This editorial will appear in Sunday’s print edition.
Barack Obama demonstrated a surprising potential for bipartisan leadership in Norway Thursday when he forcefully defended America in accepting the Nobel Peace Prize.
Next stop, Copenhagen. He’ll have to milk that gift for all it’s worth to eventually get a serious climate-change treaty through the Senate.
The Copenhagen climate conference now in progress will not produce a binding agreement on greenhouse gas reduction; with any luck, it will produce a framework of means and ends the world can buy into.
At times like this, “international community” looks like an oxymoron. Different nations often have conflicting interests, even in addressing a common problem.
While many leaders of both wealthy and developing nations want to avert a potentially disastrous climate shift, for example, they’re having a hard time agreeing on how much claim the poor have on subsidies from the rich. The poor argue that the industrialized countries did most of the human-driven damage to the atmosphere over the last couple centuries, so developing countries ought to be cut more slack on carbon emissions and be given billions of dollars to jump-start their own clean industries.
Leaders of wealthier nations largely agree in principle – but disagree over the size of the checks. The stickiest disputes will hopefully get solved before the Copenhagen ends this week.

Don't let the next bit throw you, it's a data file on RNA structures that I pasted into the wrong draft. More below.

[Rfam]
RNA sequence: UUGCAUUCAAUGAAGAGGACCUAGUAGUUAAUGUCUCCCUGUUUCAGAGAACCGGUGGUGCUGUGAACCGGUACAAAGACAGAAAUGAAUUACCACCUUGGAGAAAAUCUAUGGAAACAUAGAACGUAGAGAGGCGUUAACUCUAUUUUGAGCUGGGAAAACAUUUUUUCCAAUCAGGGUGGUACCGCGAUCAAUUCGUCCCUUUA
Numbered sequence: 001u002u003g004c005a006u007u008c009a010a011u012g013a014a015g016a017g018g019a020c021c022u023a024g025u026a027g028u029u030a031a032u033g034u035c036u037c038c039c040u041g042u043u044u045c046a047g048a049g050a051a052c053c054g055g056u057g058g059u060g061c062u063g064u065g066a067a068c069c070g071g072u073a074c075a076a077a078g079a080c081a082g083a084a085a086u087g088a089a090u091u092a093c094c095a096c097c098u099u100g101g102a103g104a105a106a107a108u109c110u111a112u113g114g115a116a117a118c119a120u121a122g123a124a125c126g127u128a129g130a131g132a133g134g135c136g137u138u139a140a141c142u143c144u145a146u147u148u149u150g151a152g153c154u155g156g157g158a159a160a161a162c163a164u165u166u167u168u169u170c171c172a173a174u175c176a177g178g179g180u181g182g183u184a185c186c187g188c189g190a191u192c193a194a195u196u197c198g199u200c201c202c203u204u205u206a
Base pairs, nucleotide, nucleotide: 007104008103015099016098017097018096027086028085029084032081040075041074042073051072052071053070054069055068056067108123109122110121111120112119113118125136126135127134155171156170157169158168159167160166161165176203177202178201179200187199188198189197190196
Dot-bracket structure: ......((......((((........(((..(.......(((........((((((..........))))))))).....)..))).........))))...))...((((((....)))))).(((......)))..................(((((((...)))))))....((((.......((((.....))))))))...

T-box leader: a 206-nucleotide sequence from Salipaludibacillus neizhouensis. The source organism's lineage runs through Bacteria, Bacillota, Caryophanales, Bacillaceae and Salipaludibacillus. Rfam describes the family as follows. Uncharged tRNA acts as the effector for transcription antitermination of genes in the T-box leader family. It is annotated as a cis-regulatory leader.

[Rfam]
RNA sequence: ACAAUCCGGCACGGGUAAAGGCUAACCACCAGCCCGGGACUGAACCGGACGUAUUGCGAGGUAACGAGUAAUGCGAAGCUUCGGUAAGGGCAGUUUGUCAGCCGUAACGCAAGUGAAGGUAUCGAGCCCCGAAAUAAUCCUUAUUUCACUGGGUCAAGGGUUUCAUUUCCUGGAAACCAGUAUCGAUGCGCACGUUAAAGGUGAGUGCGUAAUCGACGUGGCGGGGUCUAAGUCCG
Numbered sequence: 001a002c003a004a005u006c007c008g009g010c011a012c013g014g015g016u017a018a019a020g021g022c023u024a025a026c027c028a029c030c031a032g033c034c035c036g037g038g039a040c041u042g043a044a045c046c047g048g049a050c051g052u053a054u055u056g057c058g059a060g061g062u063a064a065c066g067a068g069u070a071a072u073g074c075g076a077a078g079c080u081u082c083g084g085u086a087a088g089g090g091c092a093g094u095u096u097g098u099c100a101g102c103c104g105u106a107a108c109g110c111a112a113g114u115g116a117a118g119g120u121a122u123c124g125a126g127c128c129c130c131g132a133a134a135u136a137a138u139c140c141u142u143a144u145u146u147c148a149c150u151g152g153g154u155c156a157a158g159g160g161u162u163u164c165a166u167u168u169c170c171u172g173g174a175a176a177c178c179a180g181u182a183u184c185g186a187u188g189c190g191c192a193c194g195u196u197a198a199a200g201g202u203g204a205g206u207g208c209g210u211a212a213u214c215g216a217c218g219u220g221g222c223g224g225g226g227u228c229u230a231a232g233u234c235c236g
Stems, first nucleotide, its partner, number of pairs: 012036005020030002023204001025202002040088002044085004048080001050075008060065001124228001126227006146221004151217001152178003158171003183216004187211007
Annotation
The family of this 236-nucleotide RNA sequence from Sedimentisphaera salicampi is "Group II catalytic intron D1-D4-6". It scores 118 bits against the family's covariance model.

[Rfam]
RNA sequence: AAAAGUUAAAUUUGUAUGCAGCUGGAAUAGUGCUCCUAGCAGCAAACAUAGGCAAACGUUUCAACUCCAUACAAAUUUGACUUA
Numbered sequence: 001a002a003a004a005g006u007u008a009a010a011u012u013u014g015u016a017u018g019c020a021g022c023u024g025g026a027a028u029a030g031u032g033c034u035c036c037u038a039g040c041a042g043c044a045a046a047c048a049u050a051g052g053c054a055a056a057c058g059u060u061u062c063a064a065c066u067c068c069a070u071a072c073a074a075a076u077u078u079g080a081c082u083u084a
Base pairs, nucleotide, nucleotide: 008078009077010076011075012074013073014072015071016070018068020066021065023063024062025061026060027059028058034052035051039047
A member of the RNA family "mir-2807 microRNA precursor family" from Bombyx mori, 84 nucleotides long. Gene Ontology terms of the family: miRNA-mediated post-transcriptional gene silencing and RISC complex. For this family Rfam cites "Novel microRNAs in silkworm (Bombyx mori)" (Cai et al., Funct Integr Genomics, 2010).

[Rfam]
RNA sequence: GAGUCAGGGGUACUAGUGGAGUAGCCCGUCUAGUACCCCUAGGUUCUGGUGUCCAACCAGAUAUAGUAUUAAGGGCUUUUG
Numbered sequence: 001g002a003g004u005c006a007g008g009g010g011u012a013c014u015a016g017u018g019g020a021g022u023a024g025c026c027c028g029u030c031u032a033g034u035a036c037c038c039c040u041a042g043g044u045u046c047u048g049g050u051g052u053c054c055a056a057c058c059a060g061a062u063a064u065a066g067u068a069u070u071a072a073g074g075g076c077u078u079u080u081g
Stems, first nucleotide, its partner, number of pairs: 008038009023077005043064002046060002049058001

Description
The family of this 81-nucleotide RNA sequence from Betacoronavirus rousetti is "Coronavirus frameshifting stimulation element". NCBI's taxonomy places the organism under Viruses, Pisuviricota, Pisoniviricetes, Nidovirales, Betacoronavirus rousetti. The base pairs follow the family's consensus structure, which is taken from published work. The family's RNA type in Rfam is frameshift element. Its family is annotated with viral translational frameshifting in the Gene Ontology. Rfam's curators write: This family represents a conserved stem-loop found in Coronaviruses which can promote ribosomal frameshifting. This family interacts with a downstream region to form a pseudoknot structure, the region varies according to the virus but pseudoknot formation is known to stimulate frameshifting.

But the fun only begins then.
An international climate accord will stand or fall by the United States, the world’s second biggest producer of greenhouse gases, behind China. The 1997 Kyoto Protocol wound up crippled after the U.S. Senate refused to ratify it – in part because it cut so much slack to China, India and other developing nations that it couldn’t be sold to the American public.
The respective obligations of rich and poor countries will be an issue this time around, too. But the more fundamental problem is credibility. The U.S. public been has been growing more aware of the scientific evidence for climate change and its implications. But Americans have always been skeptical of what they see as big government schemes, especially ones that come with international strings attached. When the scheme comes with a price tag – as this will – skepticism rises.
Attempts to create a sense of crisis have not gone over well in this country; advocates have often undercut themselves with overstatements and scare tactics.
Americans must be persuaded that while global warming may be incremental and gradual, it is nevertheless real and gravely dangerous. The argument must acknowledge the honest scientific disputes – but point out that the bulk of the jury has long since accepted the preponderance of evidence and rendered its verdict.
Most important, the argument must persuade the great American center – and some Republican senators – that action is necessary. The deal hasn’t been closed yet with the public. If there’s anyone but Obama capable of closing it, he or she is nowhere in sight.